Almost 1/3 of UK construction workers pay too much tax which equates to an estimated £80 million lost each year. If you feel you’ve overpaid tax, it is time to take back what you’re owed.
You can claim a CIS Tax Refund if, for the last four years, you have worked at 2 or more construction sites for the same company, and/or used public transport or your own vehicle to get to work. You could get an average of £2,500 from a 4-year refund. That is a good amount of money that you can spend on a lot of things.
What is the CIS Scheme?
The Construction Industry Scheme (CIS) is where a construction contractor deducts, at source, a portion of the money due to their subcontractor. Whatever amount is deducted is then passed directly to HMRC which is then counted towards the tax and National Insurance of a subcontractor. This effectively pays the tax element in advance.
How much is deducted will depend on whether or not a subcontractor is registered under the CIS system. Unregistered subcontractors usually get a 30% deduction, while the registered ones get a deduction of 10% less or the standard rate of 20%. This is one of the reasons that, by the end of the financial year, the amount deducted at source often ends up being overpaid.
But a bigger reason is the fact that the deductions did not factor in the personal allowance that every taxpayer in the UK is entitled to. From £11,000, the personal allowance for the tax year 2017-2018 has been increased to £11,500.
Because of this overpayment, many subcontractors in the construction industry are due a tax refund.
Who qualifies for the CIS system?
You are considered qualified for the CIS system if you are a subcontractor that supplies construction work to buildings, such as site preparation, labouring, decorating, and refurbishment.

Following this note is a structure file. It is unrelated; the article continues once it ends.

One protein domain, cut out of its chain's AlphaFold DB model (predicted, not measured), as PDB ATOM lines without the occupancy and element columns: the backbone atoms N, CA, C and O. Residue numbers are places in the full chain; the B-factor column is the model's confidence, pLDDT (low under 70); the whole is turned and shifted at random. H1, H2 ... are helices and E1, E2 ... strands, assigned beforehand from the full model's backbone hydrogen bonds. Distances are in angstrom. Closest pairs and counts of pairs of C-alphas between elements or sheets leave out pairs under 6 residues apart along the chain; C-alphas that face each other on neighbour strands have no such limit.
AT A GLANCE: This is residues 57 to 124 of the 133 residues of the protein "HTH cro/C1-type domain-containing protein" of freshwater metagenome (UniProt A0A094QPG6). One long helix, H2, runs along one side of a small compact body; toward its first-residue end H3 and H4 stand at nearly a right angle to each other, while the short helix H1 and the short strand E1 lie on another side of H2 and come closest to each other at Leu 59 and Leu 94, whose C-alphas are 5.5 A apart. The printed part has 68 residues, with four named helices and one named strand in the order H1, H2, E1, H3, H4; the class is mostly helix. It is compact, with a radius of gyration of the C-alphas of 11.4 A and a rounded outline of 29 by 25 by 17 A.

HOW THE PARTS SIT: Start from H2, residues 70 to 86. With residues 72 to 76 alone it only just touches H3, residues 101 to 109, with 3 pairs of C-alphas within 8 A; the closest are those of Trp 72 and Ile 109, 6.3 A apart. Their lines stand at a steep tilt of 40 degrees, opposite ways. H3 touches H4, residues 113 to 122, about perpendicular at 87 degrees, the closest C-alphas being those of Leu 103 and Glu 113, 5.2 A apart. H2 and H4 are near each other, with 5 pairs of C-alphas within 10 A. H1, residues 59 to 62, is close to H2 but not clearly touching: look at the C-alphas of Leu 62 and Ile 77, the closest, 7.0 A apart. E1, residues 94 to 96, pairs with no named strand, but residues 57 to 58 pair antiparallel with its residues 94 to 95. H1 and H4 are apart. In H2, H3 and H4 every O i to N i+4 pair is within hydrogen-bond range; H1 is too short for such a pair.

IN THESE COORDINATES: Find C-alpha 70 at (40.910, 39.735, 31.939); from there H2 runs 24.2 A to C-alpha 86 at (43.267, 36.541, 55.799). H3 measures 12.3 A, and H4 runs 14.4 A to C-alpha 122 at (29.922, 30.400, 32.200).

Some of the jobs exempt from the CIS scheme is scaffolding hire with no labour, architecture and surveying, carpet fitting, delivering materials, and non-construction work on a construction site, such as running a site facility.
You are considered a contractor for CIS purposes, if you spend £1 million a year on construction within a three-year period.
There are instances when a worker falls under the two categories and must follow the rules for both contractors and subcontractors.
What if your business is outside the UK?
Even if your business is outside the UK but you are subcontracting in the UK, you are still considered a subcontractor in the country and must follow the same rules as the local contractors/subcontractors.
The only difference is when Double Taxation applies, especially if you are treated as a non-resident worker in the UK for tax purposes. The treaties that apply to you will dictate on whether or not you pay tax in the UK or where you’re domiciled.
How can you register for CIS?
Subcontractors are not obligated to register for the CIS system but they could suffer a higher deduction. So it makes sense to register.
Make sure you prepare your National Insurance Number, your business’ unique taxpayer reference number, VAT registration number if you are VAT registered, and your legal business name or trading name, if they are different.